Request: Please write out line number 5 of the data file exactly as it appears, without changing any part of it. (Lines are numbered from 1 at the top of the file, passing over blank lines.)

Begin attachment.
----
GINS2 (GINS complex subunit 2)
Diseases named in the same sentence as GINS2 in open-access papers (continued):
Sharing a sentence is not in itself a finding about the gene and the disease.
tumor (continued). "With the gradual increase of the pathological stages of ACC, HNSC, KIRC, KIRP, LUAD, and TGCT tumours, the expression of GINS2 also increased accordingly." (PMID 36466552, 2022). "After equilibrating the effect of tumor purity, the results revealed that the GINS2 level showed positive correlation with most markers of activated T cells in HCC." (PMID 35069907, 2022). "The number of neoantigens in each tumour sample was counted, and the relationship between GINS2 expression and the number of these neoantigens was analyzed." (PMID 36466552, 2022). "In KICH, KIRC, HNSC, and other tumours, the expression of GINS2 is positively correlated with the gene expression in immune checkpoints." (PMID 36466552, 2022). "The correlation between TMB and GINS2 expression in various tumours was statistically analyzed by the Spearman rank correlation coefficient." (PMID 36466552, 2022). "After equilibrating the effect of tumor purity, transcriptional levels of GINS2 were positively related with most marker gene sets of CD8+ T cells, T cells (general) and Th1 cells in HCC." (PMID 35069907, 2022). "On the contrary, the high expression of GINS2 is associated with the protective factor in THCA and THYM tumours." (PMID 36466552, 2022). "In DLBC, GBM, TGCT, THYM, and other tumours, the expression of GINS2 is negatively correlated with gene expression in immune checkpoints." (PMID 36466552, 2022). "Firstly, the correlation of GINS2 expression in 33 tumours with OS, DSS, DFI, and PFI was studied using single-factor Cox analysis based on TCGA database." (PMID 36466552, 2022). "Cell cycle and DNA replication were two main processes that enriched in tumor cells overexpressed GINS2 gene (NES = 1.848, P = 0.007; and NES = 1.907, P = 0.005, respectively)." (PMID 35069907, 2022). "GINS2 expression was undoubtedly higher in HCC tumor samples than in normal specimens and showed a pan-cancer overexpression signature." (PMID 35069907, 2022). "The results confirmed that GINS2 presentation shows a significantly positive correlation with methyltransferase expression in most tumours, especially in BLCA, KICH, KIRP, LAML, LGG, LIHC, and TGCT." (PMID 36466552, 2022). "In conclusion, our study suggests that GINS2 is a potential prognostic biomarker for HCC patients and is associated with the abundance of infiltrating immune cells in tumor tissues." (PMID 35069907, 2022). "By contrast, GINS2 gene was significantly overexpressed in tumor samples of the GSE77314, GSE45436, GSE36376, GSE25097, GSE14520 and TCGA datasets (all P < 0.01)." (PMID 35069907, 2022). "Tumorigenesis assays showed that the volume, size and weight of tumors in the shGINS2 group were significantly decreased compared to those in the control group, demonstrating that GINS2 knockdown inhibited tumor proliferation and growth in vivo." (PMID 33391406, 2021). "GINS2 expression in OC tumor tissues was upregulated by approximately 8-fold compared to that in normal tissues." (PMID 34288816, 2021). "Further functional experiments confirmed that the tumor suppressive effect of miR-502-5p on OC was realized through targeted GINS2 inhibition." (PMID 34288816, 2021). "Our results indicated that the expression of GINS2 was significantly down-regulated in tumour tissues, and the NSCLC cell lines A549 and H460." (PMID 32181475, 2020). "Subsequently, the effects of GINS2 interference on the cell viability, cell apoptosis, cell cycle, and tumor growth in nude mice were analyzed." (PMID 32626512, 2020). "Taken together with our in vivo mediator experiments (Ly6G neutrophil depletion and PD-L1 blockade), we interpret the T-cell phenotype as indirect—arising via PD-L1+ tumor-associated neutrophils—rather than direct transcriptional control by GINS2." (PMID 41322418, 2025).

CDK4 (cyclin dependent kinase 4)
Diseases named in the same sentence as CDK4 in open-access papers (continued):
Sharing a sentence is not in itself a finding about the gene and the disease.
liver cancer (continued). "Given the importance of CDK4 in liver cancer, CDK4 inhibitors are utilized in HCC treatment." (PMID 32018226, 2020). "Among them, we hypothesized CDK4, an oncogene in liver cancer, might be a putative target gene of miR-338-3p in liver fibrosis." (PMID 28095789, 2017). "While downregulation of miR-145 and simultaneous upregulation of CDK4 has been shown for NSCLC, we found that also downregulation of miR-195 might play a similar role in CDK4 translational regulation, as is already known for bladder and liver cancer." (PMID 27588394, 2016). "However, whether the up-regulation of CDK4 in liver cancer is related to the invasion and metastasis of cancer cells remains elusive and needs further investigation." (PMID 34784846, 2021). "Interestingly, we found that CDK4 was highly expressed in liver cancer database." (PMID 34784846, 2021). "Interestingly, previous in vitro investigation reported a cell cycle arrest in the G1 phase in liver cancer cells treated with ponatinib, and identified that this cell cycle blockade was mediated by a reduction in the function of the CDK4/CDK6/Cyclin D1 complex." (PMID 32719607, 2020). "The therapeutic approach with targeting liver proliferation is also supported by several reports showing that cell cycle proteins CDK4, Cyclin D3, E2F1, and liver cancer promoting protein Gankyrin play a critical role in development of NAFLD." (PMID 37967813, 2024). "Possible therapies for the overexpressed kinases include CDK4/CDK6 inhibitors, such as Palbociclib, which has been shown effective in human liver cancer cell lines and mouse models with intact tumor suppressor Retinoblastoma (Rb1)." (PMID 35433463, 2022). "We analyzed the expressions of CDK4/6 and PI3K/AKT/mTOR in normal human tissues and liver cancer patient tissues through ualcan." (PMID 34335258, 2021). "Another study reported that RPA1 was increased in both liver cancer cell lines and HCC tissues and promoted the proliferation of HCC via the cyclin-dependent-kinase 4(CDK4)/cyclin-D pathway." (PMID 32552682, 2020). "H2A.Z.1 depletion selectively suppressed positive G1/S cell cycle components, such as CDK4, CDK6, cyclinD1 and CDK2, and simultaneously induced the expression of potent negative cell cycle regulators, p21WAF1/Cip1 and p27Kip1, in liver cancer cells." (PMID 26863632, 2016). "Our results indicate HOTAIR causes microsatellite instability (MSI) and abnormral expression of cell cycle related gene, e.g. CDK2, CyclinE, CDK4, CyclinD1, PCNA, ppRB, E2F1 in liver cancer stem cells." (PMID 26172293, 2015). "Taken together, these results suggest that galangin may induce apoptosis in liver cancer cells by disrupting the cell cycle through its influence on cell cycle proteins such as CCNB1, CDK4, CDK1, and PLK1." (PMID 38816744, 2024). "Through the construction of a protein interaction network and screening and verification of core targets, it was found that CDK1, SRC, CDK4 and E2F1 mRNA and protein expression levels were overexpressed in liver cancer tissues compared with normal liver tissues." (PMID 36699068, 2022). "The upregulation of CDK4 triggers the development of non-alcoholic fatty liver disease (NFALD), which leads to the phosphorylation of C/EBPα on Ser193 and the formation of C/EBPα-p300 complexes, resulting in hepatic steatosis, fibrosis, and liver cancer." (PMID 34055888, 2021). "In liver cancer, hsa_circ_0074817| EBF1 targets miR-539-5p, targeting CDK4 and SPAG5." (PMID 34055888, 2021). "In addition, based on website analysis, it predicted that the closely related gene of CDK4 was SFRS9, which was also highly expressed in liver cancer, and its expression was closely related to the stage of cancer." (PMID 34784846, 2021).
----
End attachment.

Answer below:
CDK4 (cyclin dependent kinase 4)